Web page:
XVIII. A MONTH WITH
GOKHALE -- II
Whilst living under Gokhlae's roof I was far from
being a stay-at- home.
I had told my Christian friends in South Africa that
in India I would meet the Christian Indians and acquint
myself with their condition. I had heard of Babu
Kalicharan Banerji and held him in high regard. He took a
prominent part in the Congress, and I had none of the
misgivings about him that I had about the average
Christian Indian, who stood aloof from the Congress and
isolated himself from Hindus and Musalmans. I told
Gokhale that I was thinking of meeting him. He said:
'What is good of your seeing him? He is a very good man,
but I am afraid he will not satisfy you. I know him very
well. However, you can certainly meet him if you like?.'
I sought an appointment, which he readly gave me. When
I went, I found that his wife was on her death-bed. His
house was simple. In the Congress I had seen him in a
coat and trusers, but I was glad to find him now wearing
a Bengal #dhoti# and shirt. I liked his simple mode of
dress, though I myself then wore a Parsi coat and
trousers. Without much ado I presented my difficulties to
him. He asked: 'DO you believe in the doctrine of
'I do,' said I.
'Well then, Hinduism offers no absolution therefrom,
Christianity does, and added: The wages of sin is death,
and the Bible says that the only way of deliverance is
surrender unto Jesus.'
I put forward #Bhakti-marga# (the path of devotion) of
the #Bhagavadgita#, but to no avail. I thanked him for
his goodness. He failed to satisfy me, but I benefited by
During these days I walked up and down the streets of
Calcutta. I went to most places on foot. I met Justice
Mitter and Sir Gurdas Banerji, whose help I wanted in my
work in South Africa. And about this time I met Raja Sir
Kalicharan Banerji had spoken to me about the Kali
temple, which I was eager to see, especially as I had
read about it in books. So I went there one day, Justice
Mitter's house was in the same locality, and I therefore
went to the temple on the same day that I visited him. On
the way I saw a stream of sheep going to be sacrificed to
kali. Rows of beggars lined the lane leading to the
temple. There were religious mendicants too, and even in
those days I was sternly opposed to giving alms to sturdy
beggars. A crowd of them pursued me. One of such men was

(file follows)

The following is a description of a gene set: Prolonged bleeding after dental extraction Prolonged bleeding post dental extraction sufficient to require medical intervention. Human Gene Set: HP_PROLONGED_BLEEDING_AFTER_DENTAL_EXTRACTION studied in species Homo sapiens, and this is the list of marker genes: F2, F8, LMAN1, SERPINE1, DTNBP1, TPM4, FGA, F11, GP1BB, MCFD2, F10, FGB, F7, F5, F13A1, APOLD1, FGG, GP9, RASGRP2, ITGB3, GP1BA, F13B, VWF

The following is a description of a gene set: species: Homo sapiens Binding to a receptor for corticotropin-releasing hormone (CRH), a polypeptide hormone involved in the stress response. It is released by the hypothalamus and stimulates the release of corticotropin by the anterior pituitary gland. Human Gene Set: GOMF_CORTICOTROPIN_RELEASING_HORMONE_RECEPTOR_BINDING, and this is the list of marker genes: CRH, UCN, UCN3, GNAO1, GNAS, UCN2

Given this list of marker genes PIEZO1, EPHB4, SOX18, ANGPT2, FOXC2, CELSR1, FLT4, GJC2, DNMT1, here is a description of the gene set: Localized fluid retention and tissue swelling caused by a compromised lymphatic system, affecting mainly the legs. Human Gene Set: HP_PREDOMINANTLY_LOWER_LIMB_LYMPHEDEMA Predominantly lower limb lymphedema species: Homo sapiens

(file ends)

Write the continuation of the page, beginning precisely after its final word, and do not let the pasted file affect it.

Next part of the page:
found seated on a verandah. He stopped me, and accosted
me: 'Whither are you going, my boy?' I replied to him.
He asked my companion and me to sit down, which we
I asked him: 'Do you regard this sacrifice as
'Who would regard killing of animals as religion?'
'Then, why don't you preach against it?'
'That's not my business. Our business is to worship
'But could you not find any other place in which to
'All places are equally good for us. The people are
like a flock of sheep, following where leaders lead them.
It is no business of us #sadhus#.'
We did not prolong the discussion but passed on to the
temple. We were greeted by rivers of blood. I could not
bear to stand there. I was exasperated and restless. i
have never forgotten that sight.
That very evening I had an invitation to dinner at a
party of Bengali friends. There I spoke to a friend about
this cruel form of worship. He said: 'The sheep don't
feel anything. The noise and the drum- beating there
deaden all sensation of pain.'
I could not swallow this. I told him that, if the
sheep had speech, they would tell a different tale. I
felt that the cruel custom ought to be stopped. I thought
of the story of Buddha, but I also saw that the task was
beyond my capacity.
I hold today the opinion as I held then. To my mind
the life of a lamb is no less precious than that of a
human being. I should be unwilling to take the life of a
lamb for the sake of the human body. I hold that, the
more helpless a creature, the more entitled it s to
protection by man from the cruelty of man. But he who has
not qualified himself for such service is unable to
afford to it any protection. I must go through more
self-purification and sacrifice. before I can hope to
save these lambs from this unholy sacrifice. Today I
think I must die pining for this self-purifiacation and
sacrifice. It is my constant prayer that there may be
born on earth some great that there may be born on earth
some great spirit, man or woman, fired with divine pity,
who will deliver us from this heinous sin, save the lives
of the innocent creatures, and purify the temple. How is
it that Bengal with all its knowledge, intelligence,
sacrifice, and emotion tolerates this slaughter?